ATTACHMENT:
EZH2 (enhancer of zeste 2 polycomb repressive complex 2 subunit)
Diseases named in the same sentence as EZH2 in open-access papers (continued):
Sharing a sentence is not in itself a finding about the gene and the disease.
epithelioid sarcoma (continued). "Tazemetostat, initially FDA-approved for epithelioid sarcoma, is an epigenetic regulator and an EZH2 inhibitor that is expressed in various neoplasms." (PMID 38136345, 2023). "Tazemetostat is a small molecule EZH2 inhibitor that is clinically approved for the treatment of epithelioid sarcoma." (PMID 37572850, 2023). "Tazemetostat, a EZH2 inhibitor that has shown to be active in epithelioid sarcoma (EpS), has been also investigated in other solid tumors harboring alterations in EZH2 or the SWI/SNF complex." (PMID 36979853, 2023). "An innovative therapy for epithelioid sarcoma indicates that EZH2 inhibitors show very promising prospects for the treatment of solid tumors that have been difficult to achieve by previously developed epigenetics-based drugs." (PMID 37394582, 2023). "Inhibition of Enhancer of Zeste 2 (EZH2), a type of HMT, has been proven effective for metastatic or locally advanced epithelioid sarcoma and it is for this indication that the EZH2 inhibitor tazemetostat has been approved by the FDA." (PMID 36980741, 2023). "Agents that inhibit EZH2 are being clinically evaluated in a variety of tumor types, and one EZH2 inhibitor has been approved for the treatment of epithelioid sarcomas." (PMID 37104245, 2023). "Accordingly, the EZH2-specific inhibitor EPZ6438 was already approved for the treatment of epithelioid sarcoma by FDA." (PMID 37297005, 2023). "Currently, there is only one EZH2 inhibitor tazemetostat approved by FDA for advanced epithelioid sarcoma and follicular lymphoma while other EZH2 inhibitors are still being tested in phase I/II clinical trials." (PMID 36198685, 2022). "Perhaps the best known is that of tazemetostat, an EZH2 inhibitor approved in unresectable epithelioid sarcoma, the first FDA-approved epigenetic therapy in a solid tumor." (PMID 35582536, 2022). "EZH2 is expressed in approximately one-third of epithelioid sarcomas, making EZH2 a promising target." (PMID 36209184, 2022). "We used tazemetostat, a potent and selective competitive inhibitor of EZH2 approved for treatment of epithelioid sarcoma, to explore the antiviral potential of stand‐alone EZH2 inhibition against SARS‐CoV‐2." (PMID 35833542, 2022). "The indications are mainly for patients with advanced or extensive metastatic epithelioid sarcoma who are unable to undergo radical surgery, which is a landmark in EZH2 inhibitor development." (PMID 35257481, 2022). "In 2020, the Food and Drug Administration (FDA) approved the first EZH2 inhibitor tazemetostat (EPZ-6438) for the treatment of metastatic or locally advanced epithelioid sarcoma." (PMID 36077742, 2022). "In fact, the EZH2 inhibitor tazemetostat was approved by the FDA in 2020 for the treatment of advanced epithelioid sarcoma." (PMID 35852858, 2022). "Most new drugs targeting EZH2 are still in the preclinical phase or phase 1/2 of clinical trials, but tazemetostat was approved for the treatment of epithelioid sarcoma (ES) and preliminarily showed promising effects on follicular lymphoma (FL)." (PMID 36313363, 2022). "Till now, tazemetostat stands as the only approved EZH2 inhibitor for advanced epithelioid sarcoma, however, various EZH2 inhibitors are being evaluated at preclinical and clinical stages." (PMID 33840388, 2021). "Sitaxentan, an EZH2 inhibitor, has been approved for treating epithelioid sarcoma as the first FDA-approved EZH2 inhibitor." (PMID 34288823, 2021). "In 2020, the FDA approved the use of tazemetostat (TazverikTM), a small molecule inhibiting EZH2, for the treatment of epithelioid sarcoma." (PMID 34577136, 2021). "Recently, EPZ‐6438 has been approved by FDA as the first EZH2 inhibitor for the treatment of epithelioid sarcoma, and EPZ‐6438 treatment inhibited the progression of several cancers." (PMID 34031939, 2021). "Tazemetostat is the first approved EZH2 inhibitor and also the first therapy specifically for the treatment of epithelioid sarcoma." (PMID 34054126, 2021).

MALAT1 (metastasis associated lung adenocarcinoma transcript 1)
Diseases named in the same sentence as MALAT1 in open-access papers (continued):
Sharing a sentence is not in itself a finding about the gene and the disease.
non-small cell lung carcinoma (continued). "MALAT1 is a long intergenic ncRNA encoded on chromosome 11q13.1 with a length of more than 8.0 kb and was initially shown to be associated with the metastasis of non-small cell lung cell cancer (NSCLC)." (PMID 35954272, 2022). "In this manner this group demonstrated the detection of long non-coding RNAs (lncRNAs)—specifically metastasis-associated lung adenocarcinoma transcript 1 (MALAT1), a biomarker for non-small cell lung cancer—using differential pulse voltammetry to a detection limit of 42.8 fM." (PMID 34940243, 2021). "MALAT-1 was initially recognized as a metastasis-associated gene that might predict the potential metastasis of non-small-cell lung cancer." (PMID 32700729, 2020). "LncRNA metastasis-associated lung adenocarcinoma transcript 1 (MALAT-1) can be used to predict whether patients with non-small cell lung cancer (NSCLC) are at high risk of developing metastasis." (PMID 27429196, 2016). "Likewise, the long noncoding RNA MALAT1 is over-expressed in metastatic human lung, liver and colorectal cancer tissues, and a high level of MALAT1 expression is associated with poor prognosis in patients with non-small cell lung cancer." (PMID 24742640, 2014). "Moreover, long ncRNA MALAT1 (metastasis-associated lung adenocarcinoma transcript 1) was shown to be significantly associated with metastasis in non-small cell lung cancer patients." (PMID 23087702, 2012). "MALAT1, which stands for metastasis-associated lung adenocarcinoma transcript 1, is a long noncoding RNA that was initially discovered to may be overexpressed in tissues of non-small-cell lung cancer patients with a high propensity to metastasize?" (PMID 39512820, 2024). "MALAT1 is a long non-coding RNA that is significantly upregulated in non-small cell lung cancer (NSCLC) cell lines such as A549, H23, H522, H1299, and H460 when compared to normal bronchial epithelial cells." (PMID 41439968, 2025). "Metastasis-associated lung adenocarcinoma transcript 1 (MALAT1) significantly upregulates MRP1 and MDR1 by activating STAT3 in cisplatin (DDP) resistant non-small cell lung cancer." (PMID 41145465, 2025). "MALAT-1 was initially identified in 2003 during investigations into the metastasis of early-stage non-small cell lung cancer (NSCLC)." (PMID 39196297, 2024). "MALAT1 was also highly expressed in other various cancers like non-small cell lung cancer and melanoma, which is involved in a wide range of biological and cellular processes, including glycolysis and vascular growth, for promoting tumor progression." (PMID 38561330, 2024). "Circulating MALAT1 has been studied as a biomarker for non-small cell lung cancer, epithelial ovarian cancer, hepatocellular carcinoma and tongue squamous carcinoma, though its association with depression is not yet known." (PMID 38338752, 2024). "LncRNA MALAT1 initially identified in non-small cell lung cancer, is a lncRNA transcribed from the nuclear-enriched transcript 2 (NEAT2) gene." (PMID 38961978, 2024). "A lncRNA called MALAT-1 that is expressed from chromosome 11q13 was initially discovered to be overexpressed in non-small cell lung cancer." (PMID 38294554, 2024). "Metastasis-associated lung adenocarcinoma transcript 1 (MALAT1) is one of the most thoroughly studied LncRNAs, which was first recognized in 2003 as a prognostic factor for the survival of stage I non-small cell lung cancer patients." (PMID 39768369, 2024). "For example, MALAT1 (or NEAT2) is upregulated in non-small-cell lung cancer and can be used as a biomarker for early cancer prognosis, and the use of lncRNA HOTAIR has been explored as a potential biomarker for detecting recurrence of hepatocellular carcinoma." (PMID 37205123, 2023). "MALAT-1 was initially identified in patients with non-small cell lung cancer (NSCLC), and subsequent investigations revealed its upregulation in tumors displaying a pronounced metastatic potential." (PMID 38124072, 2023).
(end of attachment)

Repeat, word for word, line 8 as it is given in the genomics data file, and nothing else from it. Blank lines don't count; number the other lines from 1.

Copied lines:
non-small cell lung carcinoma (continued). "MALAT1 is a long intergenic ncRNA encoded on chromosome 11q13.1 with a length of more than 8.0 kb and was initially shown to be associated with the metastasis of non-small cell lung cell cancer (NSCLC)." (PMID 35954272, 2022). "In this manner this group demonstrated the detection of long non-coding RNAs (lncRNAs)—specifically metastasis-associated lung adenocarcinoma transcript 1 (MALAT1), a biomarker for non-small cell lung cancer—using differential pulse voltammetry to a detection limit of 42.8 fM." (PMID 34940243, 2021). "MALAT-1 was initially recognized as a metastasis-associated gene that might predict the potential metastasis of non-small-cell lung cancer." (PMID 32700729, 2020). "LncRNA metastasis-associated lung adenocarcinoma transcript 1 (MALAT-1) can be used to predict whether patients with non-small cell lung cancer (NSCLC) are at high risk of developing metastasis." (PMID 27429196, 2016). "Likewise, the long noncoding RNA MALAT1 is over-expressed in metastatic human lung, liver and colorectal cancer tissues, and a high level of MALAT1 expression is associated with poor prognosis in patients with non-small cell lung cancer." (PMID 24742640, 2014). "Moreover, long ncRNA MALAT1 (metastasis-associated lung adenocarcinoma transcript 1) was shown to be significantly associated with metastasis in non-small cell lung cancer patients." (PMID 23087702, 2012). "MALAT1, which stands for metastasis-associated lung adenocarcinoma transcript 1, is a long noncoding RNA that was initially discovered to may be overexpressed in tissues of non-small-cell lung cancer patients with a high propensity to metastasize?" (PMID 39512820, 2024). "MALAT1 is a long non-coding RNA that is significantly upregulated in non-small cell lung cancer (NSCLC) cell lines such as A549, H23, H522, H1299, and H460 when compared to normal bronchial epithelial cells." (PMID 41439968, 2025). "Metastasis-associated lung adenocarcinoma transcript 1 (MALAT1) significantly upregulates MRP1 and MDR1 by activating STAT3 in cisplatin (DDP) resistant non-small cell lung cancer." (PMID 41145465, 2025). "MALAT-1 was initially identified in 2003 during investigations into the metastasis of early-stage non-small cell lung cancer (NSCLC)." (PMID 39196297, 2024). "MALAT1 was also highly expressed in other various cancers like non-small cell lung cancer and melanoma, which is involved in a wide range of biological and cellular processes, including glycolysis and vascular growth, for promoting tumor progression." (PMID 38561330, 2024). "Circulating MALAT1 has been studied as a biomarker for non-small cell lung cancer, epithelial ovarian cancer, hepatocellular carcinoma and tongue squamous carcinoma, though its association with depression is not yet known." (PMID 38338752, 2024). "LncRNA MALAT1 initially identified in non-small cell lung cancer, is a lncRNA transcribed from the nuclear-enriched transcript 2 (NEAT2) gene." (PMID 38961978, 2024). "A lncRNA called MALAT-1 that is expressed from chromosome 11q13 was initially discovered to be overexpressed in non-small cell lung cancer." (PMID 38294554, 2024). "Metastasis-associated lung adenocarcinoma transcript 1 (MALAT1) is one of the most thoroughly studied LncRNAs, which was first recognized in 2003 as a prognostic factor for the survival of stage I non-small cell lung cancer patients." (PMID 39768369, 2024). "For example, MALAT1 (or NEAT2) is upregulated in non-small-cell lung cancer and can be used as a biomarker for early cancer prognosis, and the use of lncRNA HOTAIR has been explored as a potential biomarker for detecting recurrence of hepatocellular carcinoma." (PMID 37205123, 2023). "MALAT-1 was initially identified in patients with non-small cell lung cancer (NSCLC), and subsequent investigations revealed its upregulation in tumors displaying a pronounced metastatic potential." (PMID 38124072, 2023).